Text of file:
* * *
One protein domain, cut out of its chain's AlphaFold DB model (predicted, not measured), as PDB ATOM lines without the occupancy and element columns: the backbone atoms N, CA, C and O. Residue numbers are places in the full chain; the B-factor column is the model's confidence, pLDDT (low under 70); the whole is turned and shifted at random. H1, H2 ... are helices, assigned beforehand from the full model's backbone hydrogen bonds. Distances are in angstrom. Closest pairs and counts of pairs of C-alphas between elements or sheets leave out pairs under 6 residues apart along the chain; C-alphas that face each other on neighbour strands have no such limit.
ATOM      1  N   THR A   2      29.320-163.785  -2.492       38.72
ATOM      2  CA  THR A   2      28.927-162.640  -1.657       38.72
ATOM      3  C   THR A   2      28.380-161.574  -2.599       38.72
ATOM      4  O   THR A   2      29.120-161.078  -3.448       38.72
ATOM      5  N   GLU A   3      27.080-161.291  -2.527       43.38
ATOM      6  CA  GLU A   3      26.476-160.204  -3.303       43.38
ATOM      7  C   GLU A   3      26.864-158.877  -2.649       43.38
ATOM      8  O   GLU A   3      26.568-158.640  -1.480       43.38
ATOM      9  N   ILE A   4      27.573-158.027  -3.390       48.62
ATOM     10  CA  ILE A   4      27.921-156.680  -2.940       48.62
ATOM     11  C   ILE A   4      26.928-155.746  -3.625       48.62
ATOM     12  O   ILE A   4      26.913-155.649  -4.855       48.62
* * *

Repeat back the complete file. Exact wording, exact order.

One protein domain, cut out of its chain's AlphaFold DB model (predicted, not measured), as PDB ATOM lines without the occupancy and element columns: the backbone atoms N, CA, C and O. Residue numbers are places in the full chain; the B-factor column is the model's confidence, pLDDT (low under 70); the whole is turned and shifted at random. H1, H2 ... are helices, assigned beforehand from the full model's backbone hydrogen bonds. Distances are in angstrom. Closest pairs and counts of pairs of C-alphas between elements or sheets leave out pairs under 6 residues apart along the chain; C-alphas that face each other on neighbour strands have no such limit.
ATOM      1  N   THR A   2      29.320-163.785  -2.492       38.72
ATOM      2  CA  THR A   2      28.927-162.640  -1.657       38.72
ATOM      3  C   THR A   2      28.380-161.574  -2.599       38.72
ATOM      4  O   THR A   2      29.120-161.078  -3.448       38.72
ATOM      5  N   GLU A   3      27.080-161.291  -2.527       43.38
ATOM      6  CA  GLU A   3      26.476-160.204  -3.303       43.38
ATOM      7  C   GLU A   3      26.864-158.877  -2.649       43.38
ATOM      8  O   GLU A   3      26.568-158.640  -1.480       43.38
ATOM      9  N   ILE A   4      27.573-158.027  -3.390       48.62
ATOM     10  CA  ILE A   4      27.921-156.680  -2.940       48.62
ATOM     11  C   ILE A   4      26.928-155.746  -3.625       48.62
ATOM     12  O   ILE A   4      26.913-155.649  -4.855       48.62